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The NYPD and DMV Are Punishing Cyclists For Legally Crossing With The Pedestrian Signal

A leading pedestrian interval in Astoria, where one Queens man says he was given a ticket even though he correctly followed the city’s traffic laws. Photo: Dave Colon

Police officers and judges with the Department of Motor Vehicles are rolling back street safety in the city by insisting that the law the City Council passed in 2019 allowing cyclists to cross with the pedestrian walk signal doesn't actually exist.

Cyclist Darren Goldner told Streetsblog that he was stopped by the NYPD on Fourth Avenue between 34th and 35th streets in Sunset Park last week. Goldner said he was following a green pedestrian signal during a red light, a signal setup known as a leading pedestrian interval. The cop gave him a $190 red light ticket anyway.

"I did try to explain I thought I was going with the pedestrian walk signs, the leading pedestrian intervals. I asked him if he was familiar with them and he did not respond before getting back in his car," Goldner said. "When he returned to hand me the ticket, he told me, 'You've already made it clear that you disagree with why it's being issued so follow the directions on the back, plead not guilty, and when you come to court it will be explained again.'"

The purpose of an LPI is to give pedestrians and cyclists a head start through an intersection before drivers get a green light and begin to make turns through the intersection. The city introduced the setup in 2017 for pedestrians and extended the safety benefit to cyclists in 2019 with a law carried by then-City Council Member Carlos Menchaca, to much celebration from street safety legislators and advocates.

And it's not just the NYPD that is ignoring the law.

A Queens resident who tweets under the alias Chad Formaggio got a red light ticket for crossing with the LPI in 2021, as Streetsblog reported.

Formaggio said that a judge with the DMV's Traffic Adjudication Bureau found him guilty after he was ticketed when crossing an intersection using an LPI in Astoria.

Formaggio said that when he challenged his ticket, he sent a statement to the DMV explaining that he was crossing using an LPI, and cited the specific city law that had in fact been updated to allow him to do so.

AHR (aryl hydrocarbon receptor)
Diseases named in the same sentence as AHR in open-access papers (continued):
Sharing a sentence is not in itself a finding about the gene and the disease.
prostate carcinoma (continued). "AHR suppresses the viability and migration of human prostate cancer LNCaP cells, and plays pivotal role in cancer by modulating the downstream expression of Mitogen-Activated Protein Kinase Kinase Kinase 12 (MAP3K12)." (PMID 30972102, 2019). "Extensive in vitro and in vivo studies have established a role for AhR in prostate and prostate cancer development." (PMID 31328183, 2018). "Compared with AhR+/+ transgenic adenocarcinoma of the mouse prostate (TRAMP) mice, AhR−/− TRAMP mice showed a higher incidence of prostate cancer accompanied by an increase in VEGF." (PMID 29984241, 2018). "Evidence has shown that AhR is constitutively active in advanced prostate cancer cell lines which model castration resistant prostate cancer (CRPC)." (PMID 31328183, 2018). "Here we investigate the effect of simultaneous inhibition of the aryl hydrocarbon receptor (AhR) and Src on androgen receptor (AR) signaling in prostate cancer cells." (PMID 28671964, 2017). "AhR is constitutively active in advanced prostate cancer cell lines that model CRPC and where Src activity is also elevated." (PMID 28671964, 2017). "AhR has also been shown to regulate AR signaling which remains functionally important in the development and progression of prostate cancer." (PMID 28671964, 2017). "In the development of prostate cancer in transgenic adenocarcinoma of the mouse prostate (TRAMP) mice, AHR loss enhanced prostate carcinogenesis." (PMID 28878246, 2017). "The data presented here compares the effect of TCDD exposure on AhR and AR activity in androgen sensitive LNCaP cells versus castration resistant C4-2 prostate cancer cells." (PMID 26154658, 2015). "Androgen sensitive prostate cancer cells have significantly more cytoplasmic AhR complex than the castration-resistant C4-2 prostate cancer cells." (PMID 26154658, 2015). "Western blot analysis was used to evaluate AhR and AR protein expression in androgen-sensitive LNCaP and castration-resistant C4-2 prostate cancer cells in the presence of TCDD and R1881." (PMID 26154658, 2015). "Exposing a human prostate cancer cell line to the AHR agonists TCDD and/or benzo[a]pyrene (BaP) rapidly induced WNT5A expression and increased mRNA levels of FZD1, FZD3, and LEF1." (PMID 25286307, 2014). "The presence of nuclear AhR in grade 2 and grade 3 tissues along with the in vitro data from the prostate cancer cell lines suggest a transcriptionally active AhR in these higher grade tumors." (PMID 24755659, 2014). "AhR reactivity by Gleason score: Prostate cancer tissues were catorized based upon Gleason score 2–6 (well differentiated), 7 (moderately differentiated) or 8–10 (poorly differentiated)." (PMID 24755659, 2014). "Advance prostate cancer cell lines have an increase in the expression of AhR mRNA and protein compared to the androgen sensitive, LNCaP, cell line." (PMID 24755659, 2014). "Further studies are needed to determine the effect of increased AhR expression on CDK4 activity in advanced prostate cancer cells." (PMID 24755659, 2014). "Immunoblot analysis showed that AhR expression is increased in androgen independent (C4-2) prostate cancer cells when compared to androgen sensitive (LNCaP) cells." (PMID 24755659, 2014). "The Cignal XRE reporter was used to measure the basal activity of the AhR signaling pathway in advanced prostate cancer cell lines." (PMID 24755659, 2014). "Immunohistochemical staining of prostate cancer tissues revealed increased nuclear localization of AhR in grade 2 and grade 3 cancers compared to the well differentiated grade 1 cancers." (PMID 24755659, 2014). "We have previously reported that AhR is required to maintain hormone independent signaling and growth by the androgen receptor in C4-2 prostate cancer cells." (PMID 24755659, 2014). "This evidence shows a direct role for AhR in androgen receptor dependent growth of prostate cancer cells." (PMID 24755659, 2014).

Despite this, Formaggio simply received a letter in the mail notifying him that the ticket had been upheld and he owes a $190 fine to the city.

What's going on with the law? It's hard to say. The city Department of Transportation referred questions on how the law is being communicated to police and judges to the NYPD and DMV, but neither organization acknowledged a request for comment.

"We make jokes — 'Didn't you get the memo?' — but there are 40,000 police officers, hundreds and hundreds of DMV administrative law judges," said attorney Steve Vaccaro. "The law changes, now all of a sudden bicyclists don't have to follow red lights anymore. That's kind of weird sounding to them. They should have sent a memo about it. But I don't know if anyone did."

Vaccaro said that his office doesn't typically represent people who get simple traffic tickets on their bike, but he has yet to hear of anyone actually getting a judge to enforce the law correctly, even though New York State Vehicle and Traffic Law Section 1642 allows New York City to create its own laws regarding how pedestrians and vehicles use the right of way.

Vaccaro told Streetsblog that he has counseled people who get tickets for crossing on an LPI to challenge them, because that's the only way to force the issue.

"The one sentence punch line is, in order to effectuate the Menchaca law allowing cyclists use the pedestrian signal, there's going to have to be some appellate challenges to administrative law judge decisions in traffic court refusing to measure cyclists conduct by the pedestrian rather than the vehicular signal," Vaccaro said.

Goldner said he's unsure if he'll challenge his own ticket, given that it would be his word against the police officer's.

"I've seen how other bike riders have been denied recently and fighting might just take more time and cost me even more money," Goldner said. "I'm very angry and frustrated. I was pulled over on a stretch of Fourth Avenue where there are constant dangers for bike riders and pedestrians. There are cars parked in the bike lane, medians, and daylighting zones, drivers using cell phones, running red lights and speeding. Instead of protecting the most vulnerable road users, cops target us for harassment."

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